But to say no more, that which fully proves Jerome not to have believed the genuineness of these Epistles is, that in this fame book, where he gives an account of St. Paul's life, and all his writings, he does not so much as mention the name or any thing concerning thefe Epiftles to Seneca, which is such an omission as he cannot be supposed guilty of, if he had believed them to be genuine, and written by that Apostle.

... The book is not cited by Du Pin, but I have put lib. 6. because I there (chap. 11.) find what be re

what here. fers to; Seneca Chriftianos in neu. tram partem commemorare ausus eit, ne vel laudaret contra suze patriæ veterem consuetudinem, vel reprehenderet contra propriam for. fitan voluntatem. : Loc. supra cit.

“ Annot. ad Tertull. de Anima,

C. 20. p. 373.

d Antiquit. Judaic. I. 18. c.4.

• De Vit. Contemplat. p. 889, &c.

f Histor. Ecclesiastic. 1. 2. C. 16, 17, 18.

& Catal. Vir. illustr. in Marco & Philone.

H See concerning this above, Part II. ch. xvi.

CHAP.

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The Epistles contain in them several Evidences of their Spuri.

ousness. Their Stile different from the Stile of Paul and Seneca. Several Contradi&tions in them. Several Things

trifling. Several Things false. V. THERE are several internal evidences and characters in '

the Epistles of Paul to Seneca, and Seneca to Paul, which demonstrate their spuriousness. For,

1. Nothing can be more unlike than the file of these Epistles is to the known stile of St. Paul and Seneca, in their confessedly genuine Epistles. This is easy to be observed, and cannot but be at first visible to those who are at all acquainted with those two writers. Andreas Schottus, in his Life of Seneca prefixed to the second part of his works “, well observes, that the Epistles under his name to Paul, are no more like the excel. lent ftile of Seneca, than the answers to them are like the divine and inspired stile of St. Paul. The file of those (says a learned author) which are attributed to Seneca, is barbarous, and full of idioms that do not belong to the Latin tongue. The Epistles attributed to St. Paul have not the least tincture of the gravity of that Apostle, but are rather compliments than instructions. It would be fuperfluous to produce instances. I choose rather to observe, that the learned Sixtus Senensis, who believed the genuineness of these Epistles, was so sensible of the fact and the force of the objection against them, that he endeavours to evade it by a strange and groundless supposition, viz. that Seneca in these letters did designedly disguise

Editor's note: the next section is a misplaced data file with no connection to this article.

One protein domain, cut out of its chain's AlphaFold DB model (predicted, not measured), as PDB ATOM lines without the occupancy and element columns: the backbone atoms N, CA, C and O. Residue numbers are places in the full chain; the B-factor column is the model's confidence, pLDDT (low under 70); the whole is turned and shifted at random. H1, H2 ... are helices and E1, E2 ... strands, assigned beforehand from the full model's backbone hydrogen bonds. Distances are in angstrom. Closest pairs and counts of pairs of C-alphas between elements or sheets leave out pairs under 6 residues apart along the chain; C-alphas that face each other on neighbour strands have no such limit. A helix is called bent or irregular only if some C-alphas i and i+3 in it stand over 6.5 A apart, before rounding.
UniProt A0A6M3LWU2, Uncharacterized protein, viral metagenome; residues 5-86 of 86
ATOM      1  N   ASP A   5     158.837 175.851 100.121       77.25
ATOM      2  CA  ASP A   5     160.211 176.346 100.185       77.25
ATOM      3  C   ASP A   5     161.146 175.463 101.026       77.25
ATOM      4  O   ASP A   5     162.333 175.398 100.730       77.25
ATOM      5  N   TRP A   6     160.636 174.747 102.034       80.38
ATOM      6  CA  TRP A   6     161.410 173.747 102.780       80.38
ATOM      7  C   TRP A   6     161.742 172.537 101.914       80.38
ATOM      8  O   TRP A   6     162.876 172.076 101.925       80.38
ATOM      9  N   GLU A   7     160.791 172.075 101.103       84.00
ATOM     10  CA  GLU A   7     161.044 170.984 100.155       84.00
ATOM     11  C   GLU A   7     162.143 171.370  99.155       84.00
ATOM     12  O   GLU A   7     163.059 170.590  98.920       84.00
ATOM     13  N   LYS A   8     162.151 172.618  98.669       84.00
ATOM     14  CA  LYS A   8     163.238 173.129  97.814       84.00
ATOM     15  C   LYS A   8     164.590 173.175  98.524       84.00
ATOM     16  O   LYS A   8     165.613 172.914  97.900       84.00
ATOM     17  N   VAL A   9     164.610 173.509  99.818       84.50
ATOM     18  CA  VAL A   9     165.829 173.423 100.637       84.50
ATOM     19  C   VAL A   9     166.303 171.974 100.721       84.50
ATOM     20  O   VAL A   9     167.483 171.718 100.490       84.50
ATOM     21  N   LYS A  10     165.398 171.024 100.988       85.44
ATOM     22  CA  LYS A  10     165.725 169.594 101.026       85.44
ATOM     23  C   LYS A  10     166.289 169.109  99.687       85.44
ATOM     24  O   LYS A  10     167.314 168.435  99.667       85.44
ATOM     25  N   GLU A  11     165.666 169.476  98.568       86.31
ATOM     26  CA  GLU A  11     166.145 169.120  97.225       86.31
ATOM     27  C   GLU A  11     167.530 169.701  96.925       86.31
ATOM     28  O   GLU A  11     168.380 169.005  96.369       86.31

Epistolas ad Paulum dico, quæ certain whether or no this Life of non magis eximium noftri auctoris Seneca was wrote by Schottus, but ingenium fapiunt, quam responsio. I presume it was, because he pubnes ad illas Deo plenum xai J£600- lished the edition. ao Pauli ftilum, ideoque a doctis Dù Pin's History of the Canon non magis pro Senecæ germanis ag of the New Teftament, vol. 2. noscuntur, quam refponfiones ab ch. Vis. §. 4. Ecclesia pro Paulinis. I am not

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and alter his stile; left perhaps, if the letters should fall into a wrong person's hand, though they had the name of Seneca prefixed to them, they should not be suspected to be his. It being then, says he, dangerous and contrary to the decree of the Emperor (for a Roman) to keep up a correspondence with a Jew, or a Christiana. But every one must perceive how precarious this conjecture is ; and befides, if it were allowed just, it will no way serve the purpose it is brought for, because the stile of Paul is equally different ; and some reason must be affigned, why he also changed and disguised his stile. They are spurious therefore by Prop. XI.